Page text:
“Lokan tries, but he kind of sucks at anything domestic,” Ceridwen said, straightening out the bedsheets.
“Kings don’t really need to know how to make a bed.” Solan looked around. “Um, why is a king living in a house like this?”
“I’m a little offended on behalf of my house.”
“You know what I mean. Kings have palaces and servants and a bunch of horses.”
“You find a horse capable of carrying Lokan, you let me know.” She fluffed up the pillows. “He doesn’t like all that stuff. He was kind of thrown into this whole kingship thing just by being born.”
“I hear that happens a lot.”
She flicked his ear, making him wince. “He’s got antlers. You see anyone else around here with a rack like that? That’s how kings are chosen around here, and it doesn’t happen often. So now we’ve got a king and we’re going to war.”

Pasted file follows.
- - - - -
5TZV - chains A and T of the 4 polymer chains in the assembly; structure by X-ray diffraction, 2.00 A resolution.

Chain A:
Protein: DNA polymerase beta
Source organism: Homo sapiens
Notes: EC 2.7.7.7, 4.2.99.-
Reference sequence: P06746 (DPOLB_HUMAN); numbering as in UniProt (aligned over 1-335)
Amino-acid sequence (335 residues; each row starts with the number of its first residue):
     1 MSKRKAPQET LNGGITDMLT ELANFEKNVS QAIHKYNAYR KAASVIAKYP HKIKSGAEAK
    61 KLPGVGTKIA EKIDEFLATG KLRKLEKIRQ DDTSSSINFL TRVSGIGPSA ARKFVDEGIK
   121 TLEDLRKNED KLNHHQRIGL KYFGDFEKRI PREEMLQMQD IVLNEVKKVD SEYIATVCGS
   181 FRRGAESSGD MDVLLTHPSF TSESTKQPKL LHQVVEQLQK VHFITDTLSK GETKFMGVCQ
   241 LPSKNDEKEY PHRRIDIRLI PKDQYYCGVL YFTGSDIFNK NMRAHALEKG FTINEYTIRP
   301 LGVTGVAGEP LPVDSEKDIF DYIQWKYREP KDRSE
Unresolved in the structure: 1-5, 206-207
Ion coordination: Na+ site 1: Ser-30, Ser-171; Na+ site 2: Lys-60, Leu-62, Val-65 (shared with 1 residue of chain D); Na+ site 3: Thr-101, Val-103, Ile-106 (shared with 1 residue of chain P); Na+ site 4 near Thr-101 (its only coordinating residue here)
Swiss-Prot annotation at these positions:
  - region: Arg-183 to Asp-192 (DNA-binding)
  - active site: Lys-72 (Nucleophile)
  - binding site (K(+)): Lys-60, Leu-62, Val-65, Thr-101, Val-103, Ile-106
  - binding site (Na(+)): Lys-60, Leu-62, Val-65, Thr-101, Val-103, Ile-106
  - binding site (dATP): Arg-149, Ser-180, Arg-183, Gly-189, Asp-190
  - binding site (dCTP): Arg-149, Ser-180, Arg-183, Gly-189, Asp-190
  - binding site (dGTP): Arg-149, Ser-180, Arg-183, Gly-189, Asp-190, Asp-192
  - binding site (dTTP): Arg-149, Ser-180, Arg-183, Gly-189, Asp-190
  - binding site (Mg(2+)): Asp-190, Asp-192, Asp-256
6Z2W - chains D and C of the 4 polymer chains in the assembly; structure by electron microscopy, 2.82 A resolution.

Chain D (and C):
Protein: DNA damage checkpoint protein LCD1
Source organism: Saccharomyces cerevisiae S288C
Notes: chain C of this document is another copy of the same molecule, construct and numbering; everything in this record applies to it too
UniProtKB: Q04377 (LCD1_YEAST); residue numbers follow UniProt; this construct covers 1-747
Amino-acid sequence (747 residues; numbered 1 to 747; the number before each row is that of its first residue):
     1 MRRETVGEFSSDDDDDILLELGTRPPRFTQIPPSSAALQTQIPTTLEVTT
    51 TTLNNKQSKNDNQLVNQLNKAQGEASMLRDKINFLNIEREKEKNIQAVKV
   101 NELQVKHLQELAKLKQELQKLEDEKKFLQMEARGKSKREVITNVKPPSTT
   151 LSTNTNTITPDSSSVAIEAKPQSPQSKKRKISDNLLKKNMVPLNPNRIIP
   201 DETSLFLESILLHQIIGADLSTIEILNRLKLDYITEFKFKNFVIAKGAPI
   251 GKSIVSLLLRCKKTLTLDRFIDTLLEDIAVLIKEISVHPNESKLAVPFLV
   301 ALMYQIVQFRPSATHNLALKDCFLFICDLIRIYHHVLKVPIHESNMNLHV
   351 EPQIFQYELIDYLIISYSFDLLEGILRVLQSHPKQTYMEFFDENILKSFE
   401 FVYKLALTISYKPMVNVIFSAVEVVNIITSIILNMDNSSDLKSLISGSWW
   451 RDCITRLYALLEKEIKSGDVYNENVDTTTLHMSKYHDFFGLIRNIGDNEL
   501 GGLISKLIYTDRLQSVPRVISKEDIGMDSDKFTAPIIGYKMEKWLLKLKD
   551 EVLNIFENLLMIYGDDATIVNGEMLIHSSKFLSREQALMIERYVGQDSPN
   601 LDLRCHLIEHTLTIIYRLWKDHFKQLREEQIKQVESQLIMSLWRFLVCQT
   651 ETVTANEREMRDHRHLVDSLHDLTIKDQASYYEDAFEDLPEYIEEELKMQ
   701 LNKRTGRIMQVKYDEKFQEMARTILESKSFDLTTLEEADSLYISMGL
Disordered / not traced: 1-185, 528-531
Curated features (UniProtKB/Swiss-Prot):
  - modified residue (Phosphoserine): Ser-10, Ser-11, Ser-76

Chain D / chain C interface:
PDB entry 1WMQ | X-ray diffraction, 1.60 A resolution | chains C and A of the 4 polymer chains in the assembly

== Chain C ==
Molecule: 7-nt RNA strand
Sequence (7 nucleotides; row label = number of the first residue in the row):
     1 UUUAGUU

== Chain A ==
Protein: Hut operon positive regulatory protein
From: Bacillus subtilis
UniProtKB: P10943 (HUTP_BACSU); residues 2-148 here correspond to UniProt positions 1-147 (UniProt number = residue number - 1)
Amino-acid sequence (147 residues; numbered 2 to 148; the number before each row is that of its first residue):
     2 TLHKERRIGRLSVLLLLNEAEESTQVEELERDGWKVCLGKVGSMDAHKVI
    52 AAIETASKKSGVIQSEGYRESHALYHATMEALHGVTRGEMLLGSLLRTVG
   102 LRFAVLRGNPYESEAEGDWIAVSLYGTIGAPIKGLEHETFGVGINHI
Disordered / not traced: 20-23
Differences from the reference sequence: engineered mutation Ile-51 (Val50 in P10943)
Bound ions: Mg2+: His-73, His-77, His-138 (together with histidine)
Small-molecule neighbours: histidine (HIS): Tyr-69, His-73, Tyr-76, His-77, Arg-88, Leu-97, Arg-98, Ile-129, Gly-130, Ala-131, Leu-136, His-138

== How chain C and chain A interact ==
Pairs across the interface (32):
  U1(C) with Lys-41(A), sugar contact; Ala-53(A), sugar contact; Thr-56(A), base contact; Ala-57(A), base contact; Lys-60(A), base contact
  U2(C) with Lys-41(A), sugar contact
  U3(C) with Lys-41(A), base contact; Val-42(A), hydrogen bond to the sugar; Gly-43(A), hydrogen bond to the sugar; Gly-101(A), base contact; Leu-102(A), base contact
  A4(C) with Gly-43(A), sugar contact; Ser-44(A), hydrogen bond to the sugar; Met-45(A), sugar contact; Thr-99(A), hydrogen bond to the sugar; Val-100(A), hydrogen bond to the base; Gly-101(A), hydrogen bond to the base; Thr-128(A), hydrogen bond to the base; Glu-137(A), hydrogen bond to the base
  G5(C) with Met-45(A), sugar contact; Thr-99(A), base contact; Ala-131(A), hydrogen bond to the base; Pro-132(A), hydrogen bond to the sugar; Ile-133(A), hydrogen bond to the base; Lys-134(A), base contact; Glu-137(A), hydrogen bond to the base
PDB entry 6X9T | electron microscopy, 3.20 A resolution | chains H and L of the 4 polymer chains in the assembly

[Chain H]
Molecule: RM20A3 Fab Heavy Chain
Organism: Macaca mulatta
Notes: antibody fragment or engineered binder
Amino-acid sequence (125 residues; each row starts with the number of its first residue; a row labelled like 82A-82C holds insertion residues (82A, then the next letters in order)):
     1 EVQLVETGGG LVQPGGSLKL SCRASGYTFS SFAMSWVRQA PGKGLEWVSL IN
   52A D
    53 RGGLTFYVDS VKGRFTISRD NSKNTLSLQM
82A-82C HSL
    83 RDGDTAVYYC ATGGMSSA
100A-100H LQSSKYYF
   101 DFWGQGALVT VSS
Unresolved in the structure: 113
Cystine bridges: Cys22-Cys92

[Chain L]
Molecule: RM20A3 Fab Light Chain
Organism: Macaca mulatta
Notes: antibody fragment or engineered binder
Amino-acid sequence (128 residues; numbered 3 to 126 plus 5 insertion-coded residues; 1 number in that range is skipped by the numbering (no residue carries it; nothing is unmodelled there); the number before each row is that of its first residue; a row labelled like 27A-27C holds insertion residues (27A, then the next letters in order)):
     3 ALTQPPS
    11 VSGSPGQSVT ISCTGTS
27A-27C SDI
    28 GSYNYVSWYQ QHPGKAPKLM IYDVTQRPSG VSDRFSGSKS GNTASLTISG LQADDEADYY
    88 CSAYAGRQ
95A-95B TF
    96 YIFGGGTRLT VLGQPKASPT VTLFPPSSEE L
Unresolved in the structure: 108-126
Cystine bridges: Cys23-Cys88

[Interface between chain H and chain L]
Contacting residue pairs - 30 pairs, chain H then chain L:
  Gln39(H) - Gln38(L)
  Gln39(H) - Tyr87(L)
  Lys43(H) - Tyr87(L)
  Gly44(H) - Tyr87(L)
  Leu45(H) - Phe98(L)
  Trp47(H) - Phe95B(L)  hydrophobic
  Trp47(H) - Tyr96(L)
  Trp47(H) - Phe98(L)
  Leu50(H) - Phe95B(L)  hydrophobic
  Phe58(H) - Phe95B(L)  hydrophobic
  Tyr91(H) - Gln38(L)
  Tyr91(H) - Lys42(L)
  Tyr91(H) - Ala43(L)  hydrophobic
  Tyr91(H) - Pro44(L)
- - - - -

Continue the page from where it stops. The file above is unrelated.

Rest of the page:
“You... okay with that?” Solan shifted his weight and started to scratch at his ribs, then had to make a hasty grab for his towel to keep it from slipping.
“I grew up with Lokan. He’s like my brother. Where he goes, I go.” She bent down to kiss his cheek. “Now put some clothes on and get some rest. Nobody’s showed up to demand your arrest, so I guess it’s okay you’re here.”
“Why wouldn’t it be?” he asked as she headed for the door. “Lokan wouldn’t tell me why his cabinet wanted to see me. Isn’t it kind of a pain in the ass to look at everyone new who comes in?”
She paused in the doorway. “You’re the first new person to show up here in years. The borders were closed twenty years ago. I guess they wanted to make sure you weren’t some sort of spy who’d seduced me and Lokan somehow.”
“In your dreams.”